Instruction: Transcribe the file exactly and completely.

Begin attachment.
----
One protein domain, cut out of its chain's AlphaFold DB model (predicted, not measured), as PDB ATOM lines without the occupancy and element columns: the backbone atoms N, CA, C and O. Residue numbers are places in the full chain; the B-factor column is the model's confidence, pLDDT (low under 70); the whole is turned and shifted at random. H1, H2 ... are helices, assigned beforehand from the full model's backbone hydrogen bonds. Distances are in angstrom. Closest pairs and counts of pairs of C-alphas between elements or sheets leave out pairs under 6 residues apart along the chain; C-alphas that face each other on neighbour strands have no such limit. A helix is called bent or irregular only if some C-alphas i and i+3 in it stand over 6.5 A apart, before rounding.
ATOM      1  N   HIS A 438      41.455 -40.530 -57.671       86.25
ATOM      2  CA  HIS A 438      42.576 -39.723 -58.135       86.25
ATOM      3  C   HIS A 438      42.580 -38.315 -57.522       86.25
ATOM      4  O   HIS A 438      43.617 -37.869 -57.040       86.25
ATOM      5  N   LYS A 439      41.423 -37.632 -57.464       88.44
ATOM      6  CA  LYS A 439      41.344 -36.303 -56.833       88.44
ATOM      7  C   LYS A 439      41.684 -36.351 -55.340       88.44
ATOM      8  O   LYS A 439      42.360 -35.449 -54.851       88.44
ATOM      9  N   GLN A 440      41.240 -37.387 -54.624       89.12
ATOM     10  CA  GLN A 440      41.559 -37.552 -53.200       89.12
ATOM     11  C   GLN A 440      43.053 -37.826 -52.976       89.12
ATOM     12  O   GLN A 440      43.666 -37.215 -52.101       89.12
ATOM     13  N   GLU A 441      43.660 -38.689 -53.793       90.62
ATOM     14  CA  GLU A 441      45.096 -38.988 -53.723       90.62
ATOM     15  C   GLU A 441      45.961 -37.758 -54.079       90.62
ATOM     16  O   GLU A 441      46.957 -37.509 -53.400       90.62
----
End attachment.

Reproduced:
One protein domain, cut out of its chain's AlphaFold DB model (predicted, not measured), as PDB ATOM lines without the occupancy and element columns: the backbone atoms N, CA, C and O. Residue numbers are places in the full chain; the B-factor column is the model's confidence, pLDDT (low under 70); the whole is turned and shifted at random. H1, H2 ... are helices, assigned beforehand from the full model's backbone hydrogen bonds. Distances are in angstrom. Closest pairs and counts of pairs of C-alphas between elements or sheets leave out pairs under 6 residues apart along the chain; C-alphas that face each other on neighbour strands have no such limit. A helix is called bent or irregular only if some C-alphas i and i+3 in it stand over 6.5 A apart, before rounding.
ATOM      1  N   HIS A 438      41.455 -40.530 -57.671       86.25
ATOM      2  CA  HIS A 438      42.576 -39.723 -58.135       86.25
ATOM      3  C   HIS A 438      42.580 -38.315 -57.522       86.25
ATOM      4  O   HIS A 438      43.617 -37.869 -57.040       86.25
ATOM      5  N   LYS A 439      41.423 -37.632 -57.464       88.44
ATOM      6  CA  LYS A 439      41.344 -36.303 -56.833       88.44
ATOM      7  C   LYS A 439      41.684 -36.351 -55.340       88.44
ATOM      8  O   LYS A 439      42.360 -35.449 -54.851       88.44
ATOM      9  N   GLN A 440      41.240 -37.387 -54.624       89.12
ATOM     10  CA  GLN A 440      41.559 -37.552 -53.200       89.12
ATOM     11  C   GLN A 440      43.053 -37.826 -52.976       89.12
ATOM     12  O   GLN A 440      43.666 -37.215 -52.101       89.12
ATOM     13  N   GLU A 441      43.660 -38.689 -53.793       90.62
ATOM     14  CA  GLU A 441      45.096 -38.988 -53.723       90.62
ATOM     15  C   GLU A 441      45.961 -37.758 -54.079       90.62
ATOM     16  O   GLU A 441      46.957 -37.509 -53.400       90.62